The baguette is no doubt one of the pillars of French culture, and a symbol of the national boulangerie tradition. The French consume a staggering 6 billion of them every year, which averages almost 100 per head (babies included). From breakfast toast, to the lunchtime jambon-beurre, to the inevitable companion of cheese, the baguette is everywhere – at any time, with any meal.
The baguette has such a pivotal position that it’s considered national heritage. A 1993 decree laid out the compulsory standards for the manufacture of the ‘baguette of French tradition’, consisting solely of wheat flour, water, yeast or starter, and salt. Some additions (such as soya bean flour) are allowed in very limited quantities. In France, we don’t mess around with the baguette.
The French are clearly divided into two categories, each living in total incomprehension of the other: those who like their baguette ‘well baked’ and those who like it not. It's up to you to test and pick your side. Don’t forget that the baguette has a little sister: the ‘ficelle’ (weighing 120g, compared with the baguette’s 250g), and that you can also ask for a half-baguette.
After the baguette, pain de campagne (‘country bread’) is the other essential French bread. Despite its name, it was invented in the city after the Second World War, named as such to give it a reassuring rustic appeal and offset the industrial breads that were beginning to fill supermarket shelves. Less strictly regulated than baguette or rye bread, pain de campagne is recognisable by its roughly elongated ball shape, its rye flour composition and its slightly acidic taste. Delicious with soft cheese…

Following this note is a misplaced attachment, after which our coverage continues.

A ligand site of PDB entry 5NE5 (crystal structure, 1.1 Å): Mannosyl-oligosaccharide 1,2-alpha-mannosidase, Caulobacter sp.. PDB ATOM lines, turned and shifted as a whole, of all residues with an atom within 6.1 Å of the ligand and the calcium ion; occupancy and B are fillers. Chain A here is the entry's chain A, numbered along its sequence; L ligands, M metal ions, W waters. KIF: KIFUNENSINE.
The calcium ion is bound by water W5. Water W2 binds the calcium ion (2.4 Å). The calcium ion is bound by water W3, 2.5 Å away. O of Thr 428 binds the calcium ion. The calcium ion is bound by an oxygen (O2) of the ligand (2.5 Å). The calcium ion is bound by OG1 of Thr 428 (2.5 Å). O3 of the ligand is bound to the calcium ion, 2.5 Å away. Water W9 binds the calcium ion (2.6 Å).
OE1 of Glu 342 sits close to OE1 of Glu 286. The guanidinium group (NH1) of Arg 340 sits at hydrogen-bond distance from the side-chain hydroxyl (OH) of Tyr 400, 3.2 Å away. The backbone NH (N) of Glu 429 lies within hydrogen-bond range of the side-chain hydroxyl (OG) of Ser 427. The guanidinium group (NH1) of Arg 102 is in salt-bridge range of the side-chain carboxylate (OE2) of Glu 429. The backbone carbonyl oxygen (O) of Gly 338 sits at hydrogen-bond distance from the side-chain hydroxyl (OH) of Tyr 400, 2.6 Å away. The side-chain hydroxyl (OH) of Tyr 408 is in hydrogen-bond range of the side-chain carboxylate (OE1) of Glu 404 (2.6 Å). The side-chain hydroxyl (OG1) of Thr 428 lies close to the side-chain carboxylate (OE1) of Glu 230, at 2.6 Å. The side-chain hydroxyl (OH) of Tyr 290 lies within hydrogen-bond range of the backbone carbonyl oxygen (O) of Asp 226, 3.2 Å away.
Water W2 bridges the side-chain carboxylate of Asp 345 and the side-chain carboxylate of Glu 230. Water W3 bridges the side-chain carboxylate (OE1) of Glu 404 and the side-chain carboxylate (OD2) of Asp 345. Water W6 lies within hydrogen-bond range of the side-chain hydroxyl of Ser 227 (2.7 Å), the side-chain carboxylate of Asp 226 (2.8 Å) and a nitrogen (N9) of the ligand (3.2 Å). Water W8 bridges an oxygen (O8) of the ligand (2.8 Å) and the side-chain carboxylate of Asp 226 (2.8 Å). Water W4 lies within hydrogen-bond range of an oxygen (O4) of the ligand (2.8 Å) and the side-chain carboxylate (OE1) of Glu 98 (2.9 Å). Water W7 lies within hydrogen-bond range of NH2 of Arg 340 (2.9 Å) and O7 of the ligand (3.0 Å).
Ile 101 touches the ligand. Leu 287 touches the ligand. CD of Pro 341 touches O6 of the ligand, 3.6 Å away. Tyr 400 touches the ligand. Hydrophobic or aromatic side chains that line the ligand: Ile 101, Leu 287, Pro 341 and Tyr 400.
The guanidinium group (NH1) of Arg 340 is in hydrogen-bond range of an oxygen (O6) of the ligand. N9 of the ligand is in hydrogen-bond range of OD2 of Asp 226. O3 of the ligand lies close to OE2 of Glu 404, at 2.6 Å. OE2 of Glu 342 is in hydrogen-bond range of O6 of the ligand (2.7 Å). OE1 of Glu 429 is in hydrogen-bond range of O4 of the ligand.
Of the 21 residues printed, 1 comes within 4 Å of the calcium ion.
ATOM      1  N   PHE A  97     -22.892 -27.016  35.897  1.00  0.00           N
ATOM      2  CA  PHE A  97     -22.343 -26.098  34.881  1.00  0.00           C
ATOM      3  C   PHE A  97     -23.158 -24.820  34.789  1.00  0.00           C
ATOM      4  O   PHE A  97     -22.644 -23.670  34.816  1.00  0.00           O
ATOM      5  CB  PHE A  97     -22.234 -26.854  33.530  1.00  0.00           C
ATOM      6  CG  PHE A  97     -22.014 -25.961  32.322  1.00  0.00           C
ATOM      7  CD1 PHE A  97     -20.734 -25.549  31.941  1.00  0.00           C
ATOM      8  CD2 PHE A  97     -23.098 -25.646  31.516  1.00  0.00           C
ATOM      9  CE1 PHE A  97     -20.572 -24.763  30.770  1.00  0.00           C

Rye bread is particularly recommended (among others) to accompany oysters. To qualify for the name ‘rye bread’, it must contain at least 65% rye flour. The colour varies. A little anecdote: it’s by working on derivatives of the ergot of rye (a parasitic mushroom) that Albert Hoffman first created LSD in 1938. Needless to say that, 80 years later, rye bread is not always available in bakeries!
This one is as simple as hello: ‘pain complet’ is a bread made with wholewheat flour, including not only the wheat grain but also its husk. Generally denser and more crumbly than breads made with white flour, pain complet is obviously recognised for its dietary virtues. In summary: it’s high in fibre, has a low glycemic index, an abundance of trace elements and vitamins and promotes good digestion. It’s the ideal bread to recover from baguette overload.
The choice might be easy if it wasn’t for other regional breads. In addition to those available all over France, each region proudly carries one or more of its own local specialities: fougasse in Provence, marguerite in Ardèche, subrot in Alsace, cordon in Burgundy, charleston in Nice, coupiette in Corsica, or couronne in Bordeaux – and this isn’t an exhaustive list.